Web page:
Financial crime is a serious issue and one that brokers need to take every reasonable step to detect and prevent. Financial crime encompasses a wide range of illegal activities carried out with the intention of making financial gain including fraud and money laundering.

Our best-in-class compliance function works hand in hand with our brokers and funders to provide education and robust processes to detect and prevent financial crime at every turn, ensuring our brokers run their businesses efficiently and compliantly within UK laws and regulations.

One of the most common forms of financial crime that brokers may encounter is identity theft or falsification. This occurs when a fraudster steals personal information, such as a customer’s name, address and financial details, to fraudulently apply for credit or make a transaction. According to recent statistics from the UK’s national fraud and cybercrime reporting centre, Action Fraud, identity theft accounted for over 60% of all reported fraud cases in the financial services sector in the past year.

Brokers should be vigilant in verifying the identity of their customers and conducting thorough due diligence checks on new clients to ensure they are legitimate. It is advised to pay particular care with leads generated via digital methods as the distance created by dealing with someone online makes it harder to verify their true identity. By extension, the BBC recently reported on the worrying rise of AI powered financial crime (see full article here

Once they have receipt of a prospect or customers brokers should take every measure they can to protect it, ensuring only essential data is held, that it not held for longer than necessary and that it is managed and processed securely, to avoid becoming a weak link in the security chain.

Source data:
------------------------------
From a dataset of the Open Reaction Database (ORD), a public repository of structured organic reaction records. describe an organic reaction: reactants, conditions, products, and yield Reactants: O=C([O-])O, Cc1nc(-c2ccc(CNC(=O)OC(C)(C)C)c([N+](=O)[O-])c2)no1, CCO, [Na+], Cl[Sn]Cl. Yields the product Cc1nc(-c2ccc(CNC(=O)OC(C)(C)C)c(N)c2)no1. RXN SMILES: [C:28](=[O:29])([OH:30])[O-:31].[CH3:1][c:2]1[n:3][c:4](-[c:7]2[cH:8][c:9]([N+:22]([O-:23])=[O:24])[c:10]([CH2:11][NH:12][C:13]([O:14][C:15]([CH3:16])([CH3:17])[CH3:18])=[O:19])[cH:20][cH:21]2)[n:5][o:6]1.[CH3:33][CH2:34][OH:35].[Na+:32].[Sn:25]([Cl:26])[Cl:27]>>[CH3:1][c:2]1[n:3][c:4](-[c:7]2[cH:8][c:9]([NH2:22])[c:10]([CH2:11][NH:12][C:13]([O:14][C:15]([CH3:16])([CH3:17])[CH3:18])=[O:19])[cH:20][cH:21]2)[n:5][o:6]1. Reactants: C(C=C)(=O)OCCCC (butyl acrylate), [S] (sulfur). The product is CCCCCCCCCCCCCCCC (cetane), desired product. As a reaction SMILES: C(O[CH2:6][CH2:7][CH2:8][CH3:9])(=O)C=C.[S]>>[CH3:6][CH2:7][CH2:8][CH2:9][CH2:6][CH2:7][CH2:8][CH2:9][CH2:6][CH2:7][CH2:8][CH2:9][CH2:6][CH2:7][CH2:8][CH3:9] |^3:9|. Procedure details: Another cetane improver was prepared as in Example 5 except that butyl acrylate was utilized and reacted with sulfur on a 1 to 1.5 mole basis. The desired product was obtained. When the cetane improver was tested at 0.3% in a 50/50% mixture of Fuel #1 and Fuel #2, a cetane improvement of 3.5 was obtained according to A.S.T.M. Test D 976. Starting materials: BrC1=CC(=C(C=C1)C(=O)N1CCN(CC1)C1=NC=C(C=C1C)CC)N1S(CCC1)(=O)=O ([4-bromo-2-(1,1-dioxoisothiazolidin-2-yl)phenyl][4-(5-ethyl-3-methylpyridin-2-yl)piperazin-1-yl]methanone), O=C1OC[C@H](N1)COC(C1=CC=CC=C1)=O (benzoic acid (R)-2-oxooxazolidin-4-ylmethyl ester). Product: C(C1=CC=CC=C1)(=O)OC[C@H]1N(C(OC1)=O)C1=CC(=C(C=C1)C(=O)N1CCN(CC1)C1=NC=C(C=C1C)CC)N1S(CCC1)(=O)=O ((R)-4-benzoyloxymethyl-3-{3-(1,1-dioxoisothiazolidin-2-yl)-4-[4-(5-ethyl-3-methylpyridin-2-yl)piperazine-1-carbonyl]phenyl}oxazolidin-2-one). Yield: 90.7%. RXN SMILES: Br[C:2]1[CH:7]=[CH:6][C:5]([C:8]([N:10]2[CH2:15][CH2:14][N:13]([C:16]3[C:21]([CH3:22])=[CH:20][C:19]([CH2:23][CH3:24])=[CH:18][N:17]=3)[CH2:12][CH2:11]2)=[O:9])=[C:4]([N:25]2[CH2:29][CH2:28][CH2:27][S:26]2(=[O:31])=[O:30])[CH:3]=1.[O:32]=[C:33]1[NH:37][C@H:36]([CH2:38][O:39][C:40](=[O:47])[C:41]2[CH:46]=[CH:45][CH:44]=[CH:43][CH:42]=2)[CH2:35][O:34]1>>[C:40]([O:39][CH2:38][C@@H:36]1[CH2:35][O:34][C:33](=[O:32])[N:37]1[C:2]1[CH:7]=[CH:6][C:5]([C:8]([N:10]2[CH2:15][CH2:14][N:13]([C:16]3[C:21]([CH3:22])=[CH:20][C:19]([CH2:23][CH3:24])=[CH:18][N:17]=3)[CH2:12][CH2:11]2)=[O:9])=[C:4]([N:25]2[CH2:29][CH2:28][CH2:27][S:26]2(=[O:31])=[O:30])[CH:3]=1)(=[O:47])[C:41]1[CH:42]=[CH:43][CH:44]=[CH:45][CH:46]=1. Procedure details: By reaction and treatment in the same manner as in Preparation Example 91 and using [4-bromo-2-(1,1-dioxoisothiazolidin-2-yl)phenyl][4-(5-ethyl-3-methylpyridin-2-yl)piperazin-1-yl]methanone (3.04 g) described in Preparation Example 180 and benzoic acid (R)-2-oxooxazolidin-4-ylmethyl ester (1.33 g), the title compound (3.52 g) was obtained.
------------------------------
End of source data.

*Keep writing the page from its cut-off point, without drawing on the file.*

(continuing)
It is not only the applicant that can be fraudulent, but sometimes applications can also be made for a purpose or loan type for which the individual does not qualify. During the Covid crisis the CBILs/BBILS loan schemes provided a lifeline to many small businesses but also an opportunity for unscrupulous individuals to take advantage of this help resulting in an estimated £1.1bn of fraudulent transactions being drawn ( To spot potential loan fraud, brokers should carefully review all loan applications and documentation for any inconsistencies or red flags, including incomplete information.

In a bid to crack down on financial crime, the FCA has established a robust plan, whilst mainly aimed at consumer finance, there are notable impacts on businesses finance and brokers should be aware of the additional verification measures that are coming in on the advertising of their services through paid social media campaigns, With LinkedIn paid ads becoming the most recent platform to adopt this process.

As well as protecting against identity theft and loan fraud, brokers should also be on the lookout for other forms of financial crime, such as money laundering. By staying informed about the latest trends in finance crime and regularly updating their knowledge of fraud prevention techniques, brokers can effectively safeguard themselves and their customers from falling victim to financial fraud.

Financial crime is a serious threat to the asset and commercial finance industry which undoubtedly cannot be ignored. But by taking proactive steps to protect against identity theft, loan fraud and other forms of wrongdoing, brokers can effectively defend themselves and their clients.

AFS Group, Asset Finance Solutions & AFS Compliance
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